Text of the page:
Lo­cal Edi­tion has a ca­pac­ity of 250 and is one of Fu­ture Bars’ best-per­form­ing lo­ca­tions, he said.

Sheehy said he sup­ports the pro­posed hotel con­ver­sion as long as it doesn’t dis­rupt his busi­nesses. “It’s still a very, very com­plex puz­zle,” he said. “They still have a lot of work to do.”

Chap­man said the de­vel­op­ers will con­tinue to work with Sheehy and the other ten­ants and honor their leases. Star­bucks, Sub­way and T-Mo­bile oc­cupy the other re­tail spa­ces.

“While the best project lay­out would have us lo­cate a new hotel lobby on Steven­son, if we are un­able to find a so­lu­tion that works for Brian, we have other work­able de­sign op­tions for the lobby that re­main con­sis­tent with our goal” of more pub­lic spa­ces, Chap­man said.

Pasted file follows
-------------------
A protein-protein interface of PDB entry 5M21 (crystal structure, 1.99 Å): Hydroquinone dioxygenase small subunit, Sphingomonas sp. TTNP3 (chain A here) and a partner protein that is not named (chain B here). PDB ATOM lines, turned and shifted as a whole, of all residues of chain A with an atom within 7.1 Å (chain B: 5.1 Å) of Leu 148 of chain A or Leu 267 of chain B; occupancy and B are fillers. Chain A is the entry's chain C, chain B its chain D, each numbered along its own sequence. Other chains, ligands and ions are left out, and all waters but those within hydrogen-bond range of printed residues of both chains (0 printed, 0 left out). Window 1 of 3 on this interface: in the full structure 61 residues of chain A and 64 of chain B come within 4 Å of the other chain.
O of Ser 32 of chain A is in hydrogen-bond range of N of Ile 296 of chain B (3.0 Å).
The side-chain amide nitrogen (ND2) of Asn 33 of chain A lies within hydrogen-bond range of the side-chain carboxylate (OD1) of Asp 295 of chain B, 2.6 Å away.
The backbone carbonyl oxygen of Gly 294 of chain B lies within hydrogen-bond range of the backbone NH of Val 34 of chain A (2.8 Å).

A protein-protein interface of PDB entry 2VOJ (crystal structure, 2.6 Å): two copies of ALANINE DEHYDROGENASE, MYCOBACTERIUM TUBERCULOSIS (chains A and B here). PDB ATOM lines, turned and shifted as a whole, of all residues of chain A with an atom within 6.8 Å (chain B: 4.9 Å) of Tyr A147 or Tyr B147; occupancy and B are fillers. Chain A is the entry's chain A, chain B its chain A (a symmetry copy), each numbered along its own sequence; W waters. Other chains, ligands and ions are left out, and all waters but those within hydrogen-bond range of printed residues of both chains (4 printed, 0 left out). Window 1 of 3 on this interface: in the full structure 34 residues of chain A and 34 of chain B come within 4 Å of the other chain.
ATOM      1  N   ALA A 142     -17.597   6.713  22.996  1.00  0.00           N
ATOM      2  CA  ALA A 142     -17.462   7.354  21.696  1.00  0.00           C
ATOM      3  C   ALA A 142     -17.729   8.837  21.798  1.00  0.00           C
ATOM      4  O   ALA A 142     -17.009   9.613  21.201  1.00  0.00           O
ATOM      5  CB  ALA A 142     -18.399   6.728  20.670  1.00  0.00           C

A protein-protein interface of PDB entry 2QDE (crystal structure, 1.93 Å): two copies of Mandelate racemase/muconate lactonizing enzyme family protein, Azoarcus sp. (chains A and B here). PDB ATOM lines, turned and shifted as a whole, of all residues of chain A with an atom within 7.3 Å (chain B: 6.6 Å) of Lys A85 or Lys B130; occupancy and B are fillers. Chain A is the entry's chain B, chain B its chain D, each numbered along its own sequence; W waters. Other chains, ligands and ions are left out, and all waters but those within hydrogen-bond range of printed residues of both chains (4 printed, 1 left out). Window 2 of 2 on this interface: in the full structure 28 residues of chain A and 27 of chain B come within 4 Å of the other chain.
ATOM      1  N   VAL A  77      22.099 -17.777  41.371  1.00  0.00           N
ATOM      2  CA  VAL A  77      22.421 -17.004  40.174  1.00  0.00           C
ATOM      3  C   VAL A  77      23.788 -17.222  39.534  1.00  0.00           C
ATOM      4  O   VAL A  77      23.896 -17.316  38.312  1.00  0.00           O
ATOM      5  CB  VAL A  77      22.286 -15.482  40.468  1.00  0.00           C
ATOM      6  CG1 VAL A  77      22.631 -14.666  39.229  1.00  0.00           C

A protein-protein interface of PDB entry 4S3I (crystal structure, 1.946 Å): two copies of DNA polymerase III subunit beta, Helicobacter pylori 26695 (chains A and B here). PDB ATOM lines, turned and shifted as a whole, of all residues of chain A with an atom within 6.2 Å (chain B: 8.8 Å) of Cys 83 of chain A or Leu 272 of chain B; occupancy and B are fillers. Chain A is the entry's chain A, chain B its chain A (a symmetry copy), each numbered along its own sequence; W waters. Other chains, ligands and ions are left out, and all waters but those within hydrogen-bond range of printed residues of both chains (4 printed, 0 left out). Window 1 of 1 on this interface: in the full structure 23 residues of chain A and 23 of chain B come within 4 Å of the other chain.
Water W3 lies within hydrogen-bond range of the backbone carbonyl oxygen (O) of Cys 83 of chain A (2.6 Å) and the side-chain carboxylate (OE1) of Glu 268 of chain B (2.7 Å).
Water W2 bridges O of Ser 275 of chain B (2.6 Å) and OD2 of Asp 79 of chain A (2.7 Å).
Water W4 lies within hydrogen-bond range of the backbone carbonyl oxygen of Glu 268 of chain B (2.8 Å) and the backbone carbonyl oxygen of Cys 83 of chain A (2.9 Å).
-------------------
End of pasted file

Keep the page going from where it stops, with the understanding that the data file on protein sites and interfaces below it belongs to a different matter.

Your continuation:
The project faces op­po­si­tion from a group called Friends of the Hearst Build­ing, which filed an ap­peal against the project call­ing for ad­di­tional city re­view on the project’s en­vi­ron­men­tal im­pact, a process that usu­ally takes a year or more.

Rachel Mansfield-Howlett of Santa Rosa law firm Provencher & Flatt is rep­re­sent­ing the ap­pel­lants, whose iden­ti­ties weren’t dis­closed. She didn’t re­spond to re­quests for com­ment.

“We’re con­fi­dent we’ll work through it, be­cause we’ve got all the his­toric (preser­va­tion) peo­ple en­gaged, and peo­ple feel good about the project,” Chap­man said.

Yasin Salma, owner of a nearby build­ing at 163 Jessie St., is also ap­peal­ing the project. In a let­ter to the city, Salma wrote that the hotel will il­le­gally change the build­ing’s first floor from re­tail to valet park­ing for the hotel.

A Plan­ning Com­mis­sion hear­ing on the project is sched­uled for Fe­bru­ary.

JMA Ven­tures pre­vi­ously ren­o­vated San Francisco’s his­toric Ghi­rardelli Square and de­vel­oped the Down­town Com­mons re­tail and en­ter­tain­ment cen­ter in Sacra­mento that in­cludes the Sacra­mento Kings’ Golden 1 Cen­ter arena.